Go FIGure: What you don't know about figs can hurt you

A fig tree in Northeast Portland.
Inside this Northeast Portland fig tree - like others throughout the world - lies a milky substance that can cause skin rashes and swelling for some.

PORTLAND, Ore. – In Portland, 73-year-old Olga VanHorn spent one of the past string of warm days in the dirt, pulling out suckers from her 30-year-old fig tree. She then bundled them up in her arms to take to the yard debris can. 

About an hour later, her arms were covered in a poison-ivy-like rash.

“My arms from the top of my hands to my elbows looked like someone had thrown acid on me,” said VanHorn, who knows she is highly sensitive to chemicals. “It was burning.”

Two weeks later, remnants of the rash remain. Her arms still look burned, but are pink rather than scarlet red. VanHorn said she has been treating it with rubbing alcohol and cold water dips. "I just put my hand in the sink and ran the water up above it," she said.

VanHorn also said doctors advised that calamine lotion could be used. However, her chemical sensitives kept her from being able to even use calamine lotion to soothe the burning itch.

Indeed, the Oregon Poison Center database lists the milky sap from fig trees as one of the many unexpected fruits and vegetables that can be noxious. The fig’s parent plant, the Ficus, falls into the category of plants that causes dermatitis - inflammation of the skin. Poison center officials say the symptoms can include rashes, redness, blistering and swelling.

"It is a sensitivity reaction, and very few people are allergic to it," said a source at the Poison Center. "But anyone, with repeated exposure, could become allergic over time." Dermatitis also can get worse with exposure to light.

Note that the Poison database reports that reactions can be lessened or eliminated if removed promptly. Anecdotally, smoke from burning fig wood also may irritate exposed skin.

Other foods with unexpected reactions
In another odd fruit allergy story, a source at the Poison Center tells KATU of something called "mango mouth": an allergic reaction some people have to the skin of the mango fruit.

"Those sensitized to poison ivy tend to also have a sensitivity to mango," said the Poison Center source.

Granted too much of nearly any food from the garden can cause adverse reactions, including a condition where the skin glows orange from eating too many carrots.(It's reversible.)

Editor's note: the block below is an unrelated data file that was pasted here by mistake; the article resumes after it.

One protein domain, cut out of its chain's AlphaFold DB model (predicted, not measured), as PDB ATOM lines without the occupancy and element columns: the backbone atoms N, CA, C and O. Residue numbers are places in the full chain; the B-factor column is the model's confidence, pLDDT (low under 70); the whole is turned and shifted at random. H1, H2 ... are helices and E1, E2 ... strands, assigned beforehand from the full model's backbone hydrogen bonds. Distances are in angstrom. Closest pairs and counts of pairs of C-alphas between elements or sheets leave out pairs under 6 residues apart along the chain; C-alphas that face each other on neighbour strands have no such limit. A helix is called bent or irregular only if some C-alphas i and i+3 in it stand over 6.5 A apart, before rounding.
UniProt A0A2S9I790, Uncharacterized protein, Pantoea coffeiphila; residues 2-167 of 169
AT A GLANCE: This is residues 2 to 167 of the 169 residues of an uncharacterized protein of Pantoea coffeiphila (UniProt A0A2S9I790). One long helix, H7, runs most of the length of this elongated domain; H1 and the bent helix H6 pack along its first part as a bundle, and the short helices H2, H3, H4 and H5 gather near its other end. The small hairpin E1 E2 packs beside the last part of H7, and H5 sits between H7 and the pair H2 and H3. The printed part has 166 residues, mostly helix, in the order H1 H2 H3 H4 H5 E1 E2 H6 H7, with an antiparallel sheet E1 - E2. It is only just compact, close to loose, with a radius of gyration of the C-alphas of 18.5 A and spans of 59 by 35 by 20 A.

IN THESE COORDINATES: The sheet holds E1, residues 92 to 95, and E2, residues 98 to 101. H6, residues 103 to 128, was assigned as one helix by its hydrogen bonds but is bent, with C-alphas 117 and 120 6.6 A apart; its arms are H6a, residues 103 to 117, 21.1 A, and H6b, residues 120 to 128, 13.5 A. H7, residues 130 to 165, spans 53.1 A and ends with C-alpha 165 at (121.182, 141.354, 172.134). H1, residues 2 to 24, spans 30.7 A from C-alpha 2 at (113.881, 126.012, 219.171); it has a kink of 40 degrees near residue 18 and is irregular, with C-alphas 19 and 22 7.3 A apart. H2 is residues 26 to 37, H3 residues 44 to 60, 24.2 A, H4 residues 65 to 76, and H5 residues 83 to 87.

Other unexpected, mildly toxic foods include: 

  • The green parts of potatoes
  • Green carrots
  • All of the tomato plant except the fruit and seeds
  • Apricot seeds
  • Seeds and limbs of avocados.

To be sure, "all of these [allergic reactions] are exceedingly rare," said Zane Harowitz, medical director of the Oregon Poison Center at OHSU. "The mangoes are perhaps more prone to allergic reactions than the other items, but anyone could potentially be allergic to any growing plant or vegetable."

Back to the fig
Note that any Ficus - from the weeping fig to the Benjamin tree to the small-leaved rubber plants - and not just the fig tree has the potentially noxious milky sap in their leaves and stems. Additionally, VanHorn's chemical allergies kept her from being able to use calamine lotion and may have made her more susceptible to an allergic reaction to the sap.

For VanHorn, that experience was one that shook her - especially when dealing with something as innocent and edible as figs.

“I thought I was dying,” she said. "It was terrifying. If it happens to other people, I’d like to keep that from happening. People may not realize that they came in contact with the fig tree.”
 

Recommended to-do list with figs and other mildly toxic foods:

1) Wear gloves when trimming the limbs and when removing the fruit directly from the plant.

2) Skin or trim the top or green spots from potentially toxic fruit.

3) Immediately discard or plant unripened portions and toxic seeds.

3) Otherwise, eat and enjoy.

Source: Oregon Poison Center